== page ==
Now, the home page of leap_web will use these new strings instead of the default. Remember that you must restart rails in order for new locale files to take effect.

Override static pages

You can also override any of the static files included with leap_web, such as the privacy policy or terms of service.

Here is how we would create a custom privacy policy in English and Spanish:

leap_web/config/customization/views/pages/privacy-policy.en.md:

# Custom Privacy Policy
This is our privacy policy.

leap_web/config/customization/views/pages/privacy-policy.es.md:

# Custom Política de Privacidad
Esta es nuestra política de privacidad.

Add a custom header

Now we will add a custom header to every page. First, we add the images:

leap_web/config/customization
    ├── public
        ├── favicon.ico
        └── img
            └── masthead.png

You can create your own, or use the example files in https://github.com/leapcode/leap_web/tree/develop/config/customization.example

Now, we add some custom CSS so that we can style the masthead:

leap_web/config/customization/stylesheets/tail.scss

$custom-color: #66bbaa;

a {
  color: $custom-color;
}

//
// MASTHEAD
//

#masthead {
  background-color: $custom-color;
  border-bottom: none;

  // make the masthead clickable by replacing the
  // site name link with the masthead image:
  .title {
    padding: 0px;
    .sitename a {
      display: block;
      background: url(/img/masthead.png) 0 0 no-repeat;
      font-size: 0px;
      height: 100px;
      background-size: auto 100px;
    }
  }
}

// make the home page masthead slightly larger
body.home #masthead {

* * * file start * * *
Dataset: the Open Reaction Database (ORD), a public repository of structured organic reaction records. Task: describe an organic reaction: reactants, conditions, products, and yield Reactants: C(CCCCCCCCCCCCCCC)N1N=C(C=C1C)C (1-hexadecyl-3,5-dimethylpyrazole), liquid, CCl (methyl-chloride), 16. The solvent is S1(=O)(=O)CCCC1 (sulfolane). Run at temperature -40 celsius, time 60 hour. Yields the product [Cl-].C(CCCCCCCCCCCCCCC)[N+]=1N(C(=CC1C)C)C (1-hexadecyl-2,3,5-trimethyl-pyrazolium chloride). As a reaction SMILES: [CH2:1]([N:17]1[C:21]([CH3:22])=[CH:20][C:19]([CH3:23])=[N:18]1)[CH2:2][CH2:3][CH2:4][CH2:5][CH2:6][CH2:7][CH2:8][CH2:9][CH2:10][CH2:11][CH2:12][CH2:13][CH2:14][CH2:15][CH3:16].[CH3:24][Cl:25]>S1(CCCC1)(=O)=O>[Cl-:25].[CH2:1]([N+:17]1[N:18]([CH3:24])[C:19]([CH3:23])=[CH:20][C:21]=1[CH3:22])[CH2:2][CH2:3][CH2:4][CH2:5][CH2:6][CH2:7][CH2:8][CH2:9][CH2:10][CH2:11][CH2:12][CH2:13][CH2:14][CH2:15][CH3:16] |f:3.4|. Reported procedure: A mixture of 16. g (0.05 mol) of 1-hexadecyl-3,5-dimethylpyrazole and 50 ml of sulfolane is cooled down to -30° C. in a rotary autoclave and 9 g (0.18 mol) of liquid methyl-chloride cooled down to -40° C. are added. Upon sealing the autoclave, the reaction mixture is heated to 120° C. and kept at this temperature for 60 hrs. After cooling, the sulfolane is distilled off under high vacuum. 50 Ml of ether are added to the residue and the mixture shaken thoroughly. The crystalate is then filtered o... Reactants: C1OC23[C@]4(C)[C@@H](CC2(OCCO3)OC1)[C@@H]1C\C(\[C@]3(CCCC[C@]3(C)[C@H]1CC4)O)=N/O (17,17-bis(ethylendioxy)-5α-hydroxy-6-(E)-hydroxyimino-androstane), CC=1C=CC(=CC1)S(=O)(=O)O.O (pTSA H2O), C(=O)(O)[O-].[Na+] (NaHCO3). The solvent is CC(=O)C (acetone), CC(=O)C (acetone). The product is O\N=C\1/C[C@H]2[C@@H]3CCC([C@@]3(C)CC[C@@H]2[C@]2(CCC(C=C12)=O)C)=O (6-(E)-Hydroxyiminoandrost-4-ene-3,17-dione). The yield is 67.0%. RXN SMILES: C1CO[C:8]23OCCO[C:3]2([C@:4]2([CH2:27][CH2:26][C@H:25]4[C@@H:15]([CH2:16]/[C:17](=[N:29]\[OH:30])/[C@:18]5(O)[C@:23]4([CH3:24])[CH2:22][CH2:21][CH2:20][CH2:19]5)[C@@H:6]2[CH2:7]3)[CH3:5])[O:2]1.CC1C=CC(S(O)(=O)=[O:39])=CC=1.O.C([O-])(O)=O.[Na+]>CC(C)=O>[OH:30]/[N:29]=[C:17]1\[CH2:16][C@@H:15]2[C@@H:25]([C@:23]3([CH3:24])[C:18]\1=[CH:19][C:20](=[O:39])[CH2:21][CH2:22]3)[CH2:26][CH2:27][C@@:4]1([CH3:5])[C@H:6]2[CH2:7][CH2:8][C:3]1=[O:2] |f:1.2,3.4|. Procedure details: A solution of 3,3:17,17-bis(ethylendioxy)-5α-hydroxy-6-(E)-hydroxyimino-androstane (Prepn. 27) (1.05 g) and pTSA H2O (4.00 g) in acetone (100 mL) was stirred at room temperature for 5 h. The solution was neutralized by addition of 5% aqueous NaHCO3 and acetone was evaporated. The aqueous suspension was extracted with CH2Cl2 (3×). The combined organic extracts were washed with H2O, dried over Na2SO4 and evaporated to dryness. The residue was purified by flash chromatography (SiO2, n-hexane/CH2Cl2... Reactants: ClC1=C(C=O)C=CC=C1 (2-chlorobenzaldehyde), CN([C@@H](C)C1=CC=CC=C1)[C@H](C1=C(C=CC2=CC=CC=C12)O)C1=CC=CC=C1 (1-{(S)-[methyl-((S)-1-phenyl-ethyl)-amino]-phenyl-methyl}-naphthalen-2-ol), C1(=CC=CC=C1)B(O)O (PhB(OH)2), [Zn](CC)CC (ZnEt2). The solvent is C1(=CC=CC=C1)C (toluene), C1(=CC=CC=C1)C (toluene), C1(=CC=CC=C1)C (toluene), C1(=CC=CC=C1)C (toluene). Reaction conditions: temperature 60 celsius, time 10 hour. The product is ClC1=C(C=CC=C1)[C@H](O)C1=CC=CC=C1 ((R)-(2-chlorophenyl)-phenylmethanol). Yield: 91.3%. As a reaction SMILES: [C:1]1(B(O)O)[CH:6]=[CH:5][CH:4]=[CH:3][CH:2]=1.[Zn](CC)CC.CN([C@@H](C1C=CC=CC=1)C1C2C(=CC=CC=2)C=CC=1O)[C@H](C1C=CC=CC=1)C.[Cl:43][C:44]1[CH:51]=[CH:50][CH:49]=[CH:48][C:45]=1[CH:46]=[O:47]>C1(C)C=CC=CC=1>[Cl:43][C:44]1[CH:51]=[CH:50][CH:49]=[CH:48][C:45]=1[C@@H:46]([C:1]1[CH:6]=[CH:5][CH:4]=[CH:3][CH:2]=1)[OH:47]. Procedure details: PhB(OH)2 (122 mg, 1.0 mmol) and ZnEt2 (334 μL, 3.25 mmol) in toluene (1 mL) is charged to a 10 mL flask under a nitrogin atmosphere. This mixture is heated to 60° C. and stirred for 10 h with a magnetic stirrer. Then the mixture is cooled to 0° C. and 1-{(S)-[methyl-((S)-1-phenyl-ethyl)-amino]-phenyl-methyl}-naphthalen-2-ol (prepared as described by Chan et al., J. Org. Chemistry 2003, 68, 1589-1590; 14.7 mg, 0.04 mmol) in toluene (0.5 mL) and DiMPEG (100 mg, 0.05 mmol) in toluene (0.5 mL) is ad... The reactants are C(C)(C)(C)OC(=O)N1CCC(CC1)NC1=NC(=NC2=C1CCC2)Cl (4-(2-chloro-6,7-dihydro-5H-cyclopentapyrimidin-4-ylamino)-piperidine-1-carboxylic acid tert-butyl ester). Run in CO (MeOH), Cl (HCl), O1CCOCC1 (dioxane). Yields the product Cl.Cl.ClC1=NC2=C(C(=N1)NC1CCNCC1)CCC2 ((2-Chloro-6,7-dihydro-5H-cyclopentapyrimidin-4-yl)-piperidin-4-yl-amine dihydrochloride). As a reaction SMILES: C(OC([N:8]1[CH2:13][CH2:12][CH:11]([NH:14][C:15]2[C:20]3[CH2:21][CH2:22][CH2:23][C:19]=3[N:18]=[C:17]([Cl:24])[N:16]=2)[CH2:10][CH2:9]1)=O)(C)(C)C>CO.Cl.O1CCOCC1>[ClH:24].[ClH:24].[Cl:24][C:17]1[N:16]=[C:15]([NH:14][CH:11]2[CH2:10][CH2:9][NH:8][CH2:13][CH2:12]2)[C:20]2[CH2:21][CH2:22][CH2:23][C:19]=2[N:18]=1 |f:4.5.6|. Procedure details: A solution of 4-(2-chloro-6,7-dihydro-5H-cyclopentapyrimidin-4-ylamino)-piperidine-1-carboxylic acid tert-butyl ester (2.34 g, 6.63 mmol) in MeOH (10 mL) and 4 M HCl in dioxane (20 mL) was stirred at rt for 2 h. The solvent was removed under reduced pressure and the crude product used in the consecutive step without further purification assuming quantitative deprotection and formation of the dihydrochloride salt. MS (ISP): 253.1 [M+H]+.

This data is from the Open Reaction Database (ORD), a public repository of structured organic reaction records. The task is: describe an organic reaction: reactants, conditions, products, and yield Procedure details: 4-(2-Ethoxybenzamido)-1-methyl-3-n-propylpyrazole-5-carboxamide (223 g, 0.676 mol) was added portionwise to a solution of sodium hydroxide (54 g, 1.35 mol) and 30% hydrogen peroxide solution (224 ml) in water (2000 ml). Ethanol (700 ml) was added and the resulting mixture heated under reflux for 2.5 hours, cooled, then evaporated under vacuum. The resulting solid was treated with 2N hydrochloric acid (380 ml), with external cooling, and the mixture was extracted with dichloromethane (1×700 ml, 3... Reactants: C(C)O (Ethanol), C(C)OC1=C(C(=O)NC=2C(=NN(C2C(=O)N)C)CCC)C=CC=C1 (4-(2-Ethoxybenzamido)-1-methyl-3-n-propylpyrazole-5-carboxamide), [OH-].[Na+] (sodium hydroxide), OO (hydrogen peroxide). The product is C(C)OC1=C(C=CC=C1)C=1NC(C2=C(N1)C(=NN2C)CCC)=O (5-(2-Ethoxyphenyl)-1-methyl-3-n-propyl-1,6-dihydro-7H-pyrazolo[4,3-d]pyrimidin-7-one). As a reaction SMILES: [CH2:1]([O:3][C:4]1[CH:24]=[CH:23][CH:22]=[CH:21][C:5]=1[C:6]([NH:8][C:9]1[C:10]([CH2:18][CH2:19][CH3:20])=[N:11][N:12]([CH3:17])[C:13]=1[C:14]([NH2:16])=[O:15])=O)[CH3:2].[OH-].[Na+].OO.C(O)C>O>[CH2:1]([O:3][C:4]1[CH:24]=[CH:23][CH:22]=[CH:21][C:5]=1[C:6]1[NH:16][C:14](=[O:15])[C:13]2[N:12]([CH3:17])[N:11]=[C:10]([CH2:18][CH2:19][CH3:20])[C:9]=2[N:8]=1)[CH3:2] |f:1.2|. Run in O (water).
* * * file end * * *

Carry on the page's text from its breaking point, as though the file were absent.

.sitename a {
    height: 150px;
    background-size: auto 150px;
  }
}

//
// FOOTER
//

#footer .links {
  background-color: $custom-color;
}

NOTE: If you add a tails.scss or head.scss file, then you usually need to run rake tmp:clear and restart rails in order for the new stylesheet to get recognized. You should only need to do this once.

Custom Fork

Sometimes it is easier to maintain your own fork of the leap_web app. You can keep your customizations in that fork instead of in the provider files/webapp directory. Or, perhaps you want to add an engine to the application that modifies the app’s behavior.

To deploy your own leap_web, modify the provider file common.json:

{
  "sources": {
    "webapp": {
      "revision": "origin/develop",
      "source": "https://github.com/leapcode/leap_web",
      "type": "git"
    }
  }
}

To target only particular environment, modify instead common.ENV.json, where ENV is the name of the environment.

See https://github.com/leapcode/leap_web/blob/develop/doc/DEVELOP.md for notes on getting started hacking on leap_web.

Maintenance mode

You can put the webapp into maintenance mode by simply dropping a html file to /srv/leap/webapp/public/system/maintenance.html. For example:

workstation$ leap ssh webappnode
server# echo "Temporarily down for maintenance. We will be back soon." > /srv/leap/webapp/public/system/maintenance.html

Known problems

  • Client certificates are generated without a CSR. The problem is that this makes the web application extremely vulnerable to denial of service attacks. This was not an issue until we started to allow the possibility of anonymously fetching a client certificate without authenticating first.
  • By its very nature, the user database is vulnerable to enumeration attacks. These are very hard to prevent, because our protocol is designed to allow query of a user database via proxy in order to provide network perspective.